Construction and materials The constructional methods employed on these tables often echo those of taller dining, writing or side tables. The main point to remember is that, unlike many items of furniture, there are no rules that apply to low tables. They can be circular, square, rectangular or free-formed the height can be 10 in (25 cm) or 20 in (50 cm), and the top almost any size the top surface can be of glass, slate, marble, leather, wood or plastic, and it can involve intricate veneer or inlay work, bold use of colour, or simply be a slab of unadorned solid wood and the possibilities for the structure that supports the surface,are endless. The following pages of line drawings and photographs illustrate the wide variety of possible interpretations.
Whitehall was the home of the Colonial governor of Maryland, Horatio Sharpe, who has been debited with firSt suggesting the Stamp-aCt. Mr. John Martin Hammond (to whom I am indebted for the use of the photographs) in his Colonial Mansions of Maryland and Delaware tells us that the superb woodwork of this house was all the work of a young redemptioner who was offered his freedom if he would decorate Whitehall. Pathetically, upon the completion of his task he was Stricken by sudden illness and died. The date is not given, but as the governor feturned to England in 1790 it was anterior to that year. The house itself was built before 1763.
SOON AFTER I began writing articles, I discovered that I was in need of extra storage space in my study, to keep all the bits and pieces of photographic equipment that I had acquired in the process of taking photographs for my articles. With only limited space available, I decided to make a hanging comer cupboard which would fit neatly in the space between a bookshelf and a tali chest. As a rule, comer cupboards don't provide as much space as they appear to, because the shape of the shelves restricts the storage possibilities - but in this case it wasn't a problem as all the items I wanted to keep in it were small.
In the UK, the Timber Research and Development Association (TRADA) has published simple keys of this type for both hardwood and softwood identification. Dichotomous identification keys, accompanied with 10X to 15X photographs of transverse cross-sections of wood provide useful supportive data with the hand-lens identification method (Normand, 1972). The main disadvantage of this approach is that no match will be found when that particular genus or species is not included in the key, means that it is often useful to adopt a more flexible approach (Brazier and Franklin, 1961 Hoadley, 1990).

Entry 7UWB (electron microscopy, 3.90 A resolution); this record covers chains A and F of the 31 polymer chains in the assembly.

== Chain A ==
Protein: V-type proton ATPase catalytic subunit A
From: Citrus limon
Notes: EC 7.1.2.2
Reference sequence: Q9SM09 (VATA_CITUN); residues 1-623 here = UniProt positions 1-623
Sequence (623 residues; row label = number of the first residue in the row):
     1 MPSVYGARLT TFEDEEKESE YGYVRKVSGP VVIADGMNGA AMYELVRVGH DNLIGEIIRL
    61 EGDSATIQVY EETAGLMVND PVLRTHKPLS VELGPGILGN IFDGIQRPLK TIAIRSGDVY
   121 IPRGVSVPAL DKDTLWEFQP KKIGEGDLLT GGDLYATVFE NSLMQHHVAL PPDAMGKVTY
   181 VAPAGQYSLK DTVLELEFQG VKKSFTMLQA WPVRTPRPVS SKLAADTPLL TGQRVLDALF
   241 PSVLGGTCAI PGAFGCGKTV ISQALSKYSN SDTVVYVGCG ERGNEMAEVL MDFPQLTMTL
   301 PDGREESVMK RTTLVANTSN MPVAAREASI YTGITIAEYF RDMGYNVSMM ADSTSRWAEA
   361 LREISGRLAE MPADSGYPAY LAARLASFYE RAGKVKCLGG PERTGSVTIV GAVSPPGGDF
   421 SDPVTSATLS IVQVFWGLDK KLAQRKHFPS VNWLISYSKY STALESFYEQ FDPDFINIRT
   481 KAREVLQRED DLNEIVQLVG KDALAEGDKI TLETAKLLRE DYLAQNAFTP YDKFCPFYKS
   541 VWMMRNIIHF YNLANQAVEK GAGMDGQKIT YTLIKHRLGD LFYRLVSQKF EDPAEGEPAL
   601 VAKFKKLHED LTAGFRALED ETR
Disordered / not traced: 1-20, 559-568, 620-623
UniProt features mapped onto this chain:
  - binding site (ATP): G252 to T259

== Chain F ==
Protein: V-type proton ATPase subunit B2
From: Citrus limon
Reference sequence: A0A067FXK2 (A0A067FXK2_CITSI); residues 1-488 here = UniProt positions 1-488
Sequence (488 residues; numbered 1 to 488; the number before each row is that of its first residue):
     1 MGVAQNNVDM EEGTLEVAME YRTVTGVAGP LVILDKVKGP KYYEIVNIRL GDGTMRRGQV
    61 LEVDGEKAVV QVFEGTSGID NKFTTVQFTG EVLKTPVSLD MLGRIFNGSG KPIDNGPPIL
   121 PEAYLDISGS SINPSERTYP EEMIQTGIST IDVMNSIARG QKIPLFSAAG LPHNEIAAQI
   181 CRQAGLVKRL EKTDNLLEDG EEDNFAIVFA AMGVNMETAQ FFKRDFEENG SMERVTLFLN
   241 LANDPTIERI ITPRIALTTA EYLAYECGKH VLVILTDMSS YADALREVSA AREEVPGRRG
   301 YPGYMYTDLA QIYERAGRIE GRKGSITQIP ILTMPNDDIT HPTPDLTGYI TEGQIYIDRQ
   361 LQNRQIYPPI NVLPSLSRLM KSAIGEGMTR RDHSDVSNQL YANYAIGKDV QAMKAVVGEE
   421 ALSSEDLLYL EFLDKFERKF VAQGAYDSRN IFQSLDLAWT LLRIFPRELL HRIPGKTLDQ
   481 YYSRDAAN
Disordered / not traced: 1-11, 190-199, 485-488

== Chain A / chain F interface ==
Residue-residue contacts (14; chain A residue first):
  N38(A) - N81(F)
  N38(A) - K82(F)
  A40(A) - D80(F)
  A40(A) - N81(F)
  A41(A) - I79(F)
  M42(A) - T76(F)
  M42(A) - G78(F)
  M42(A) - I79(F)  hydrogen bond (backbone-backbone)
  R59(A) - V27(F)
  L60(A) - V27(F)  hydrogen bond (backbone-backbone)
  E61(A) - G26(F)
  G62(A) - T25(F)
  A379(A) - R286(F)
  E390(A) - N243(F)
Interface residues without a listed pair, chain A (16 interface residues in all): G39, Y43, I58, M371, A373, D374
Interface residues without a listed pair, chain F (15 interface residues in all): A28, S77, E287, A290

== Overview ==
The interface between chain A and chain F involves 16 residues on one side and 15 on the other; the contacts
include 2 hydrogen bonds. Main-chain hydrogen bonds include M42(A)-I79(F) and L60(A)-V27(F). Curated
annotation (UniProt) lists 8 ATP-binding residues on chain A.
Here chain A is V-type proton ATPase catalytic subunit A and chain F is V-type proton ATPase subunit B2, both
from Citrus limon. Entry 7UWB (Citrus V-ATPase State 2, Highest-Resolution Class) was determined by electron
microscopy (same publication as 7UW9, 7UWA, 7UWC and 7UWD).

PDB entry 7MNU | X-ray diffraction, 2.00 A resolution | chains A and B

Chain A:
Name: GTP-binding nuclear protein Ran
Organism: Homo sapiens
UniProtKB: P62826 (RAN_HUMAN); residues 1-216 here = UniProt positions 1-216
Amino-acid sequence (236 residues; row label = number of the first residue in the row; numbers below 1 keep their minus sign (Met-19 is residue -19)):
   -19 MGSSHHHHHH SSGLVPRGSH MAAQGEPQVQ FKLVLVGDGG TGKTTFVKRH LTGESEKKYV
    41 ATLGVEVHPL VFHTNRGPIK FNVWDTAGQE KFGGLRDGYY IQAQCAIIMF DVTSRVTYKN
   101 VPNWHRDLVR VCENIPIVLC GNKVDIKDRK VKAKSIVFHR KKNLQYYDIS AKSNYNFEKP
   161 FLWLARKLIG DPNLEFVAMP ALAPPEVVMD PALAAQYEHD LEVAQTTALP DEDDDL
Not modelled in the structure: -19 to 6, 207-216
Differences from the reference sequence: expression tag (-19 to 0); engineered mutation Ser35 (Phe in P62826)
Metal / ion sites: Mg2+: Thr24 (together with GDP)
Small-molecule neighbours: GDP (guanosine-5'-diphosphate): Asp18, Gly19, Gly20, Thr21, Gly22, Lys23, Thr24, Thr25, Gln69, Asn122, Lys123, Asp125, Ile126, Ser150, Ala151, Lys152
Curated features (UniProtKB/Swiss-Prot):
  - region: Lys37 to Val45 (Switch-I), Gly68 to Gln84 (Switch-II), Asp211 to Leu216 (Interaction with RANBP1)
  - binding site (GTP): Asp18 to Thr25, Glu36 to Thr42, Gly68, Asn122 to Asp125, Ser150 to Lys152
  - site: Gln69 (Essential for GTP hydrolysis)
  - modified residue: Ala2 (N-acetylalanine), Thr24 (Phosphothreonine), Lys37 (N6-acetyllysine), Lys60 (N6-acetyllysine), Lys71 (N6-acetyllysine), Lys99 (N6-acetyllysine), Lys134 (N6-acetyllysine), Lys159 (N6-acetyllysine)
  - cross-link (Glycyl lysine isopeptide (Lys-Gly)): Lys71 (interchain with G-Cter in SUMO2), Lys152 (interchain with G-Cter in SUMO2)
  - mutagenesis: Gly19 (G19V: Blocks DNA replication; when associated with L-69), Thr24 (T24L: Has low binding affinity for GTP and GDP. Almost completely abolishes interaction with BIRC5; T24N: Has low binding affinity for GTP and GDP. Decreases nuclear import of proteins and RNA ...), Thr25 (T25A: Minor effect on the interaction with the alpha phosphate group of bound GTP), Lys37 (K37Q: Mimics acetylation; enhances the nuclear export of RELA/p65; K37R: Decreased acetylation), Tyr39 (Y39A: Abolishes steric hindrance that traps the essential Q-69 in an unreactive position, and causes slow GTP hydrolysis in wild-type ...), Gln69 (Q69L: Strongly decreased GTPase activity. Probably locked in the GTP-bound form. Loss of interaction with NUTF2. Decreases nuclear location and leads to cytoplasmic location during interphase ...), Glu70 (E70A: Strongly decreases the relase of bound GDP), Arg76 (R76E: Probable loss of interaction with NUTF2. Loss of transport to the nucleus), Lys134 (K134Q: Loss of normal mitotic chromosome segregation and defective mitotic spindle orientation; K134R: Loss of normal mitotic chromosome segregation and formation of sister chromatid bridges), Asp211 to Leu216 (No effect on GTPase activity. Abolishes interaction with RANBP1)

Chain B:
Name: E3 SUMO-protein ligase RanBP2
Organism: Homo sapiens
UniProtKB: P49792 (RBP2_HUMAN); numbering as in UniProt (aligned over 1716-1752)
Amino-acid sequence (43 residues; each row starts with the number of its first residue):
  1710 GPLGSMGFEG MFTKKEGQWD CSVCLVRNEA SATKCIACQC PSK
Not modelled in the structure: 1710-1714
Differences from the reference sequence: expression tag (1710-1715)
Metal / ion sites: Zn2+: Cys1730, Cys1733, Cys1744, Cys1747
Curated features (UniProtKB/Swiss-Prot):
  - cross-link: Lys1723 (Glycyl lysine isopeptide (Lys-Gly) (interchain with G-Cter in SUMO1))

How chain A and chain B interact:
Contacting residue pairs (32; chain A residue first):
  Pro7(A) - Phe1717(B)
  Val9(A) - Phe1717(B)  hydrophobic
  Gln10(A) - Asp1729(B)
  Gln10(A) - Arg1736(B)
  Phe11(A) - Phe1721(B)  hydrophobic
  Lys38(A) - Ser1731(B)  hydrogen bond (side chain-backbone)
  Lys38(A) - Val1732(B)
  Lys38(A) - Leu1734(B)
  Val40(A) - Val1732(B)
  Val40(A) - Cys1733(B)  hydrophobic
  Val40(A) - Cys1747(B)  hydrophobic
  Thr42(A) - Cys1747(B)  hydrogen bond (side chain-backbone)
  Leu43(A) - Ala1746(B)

I would like to thank Barbara Adams, Editor of the Shire Egyptology series, and Jacqueline Fearn and John Rotheroe of Shire Publications for the help and guidance they have given me. I am very grateful to John Ruffle, Keeper of the Oriental Museum, University of Durham, for allowing me to examine both the Perpaut boxes preserved in that collection. I thank also Mr W. V. Davies, Keeper of Egyptian Antiquities at the British Museum, and his staff for their continued support and assistance. Most of this work was written in Cambridge and I would like to acknowledge the help given me by Barry Kemp, John Ray and the Librarian and staff of the Faculty of Oriental Studies. I am also indebted to Helen Whitehouse, Department of Antiquities, Ashmolean Museum, Oxford, for providing detailed information regarding fragments of furniture preserved in that collection. I am grateful, too, to the Director of the Egyptian Antiquities Museum, Cairo, Dr Ahmed Mohsen, for allowing me to research and study...
The author has done most of the photographic work personally. In reproducing the photographs he has taken care where possible to avoid the serious error of working out backgrounds a thing which cannot be done successfully. We thus have a richer variety of early American work than has hitherto been attempted.
The author learns, perhaps, more than his readers, from an examination and comparison of a large number of pieces and photographs, providing that they are If it be a truism that the greater one's knowledge the more self-apparent is one's ignorance, I can only say that the real profundity of mine 011 the subject of early oak woodwork was never so apparent to me until after our collaboration had commenced. Ernest Gribble's name figures 011 this book as co-author with my own, but I must acknowledge that he has supplied the bulk of the facts and the greater number of the photographs. In the early chapters I have merely written from his notes, which have exploded many of my pet theories. Some of these, however, have survived his criticism or persisted in spite of it. I have been indebted to so many for the necessary photographs which the book has required that particular mention is almost invidious in itself. I feel, however, that distinct praise is due to those gentlemen who have taken...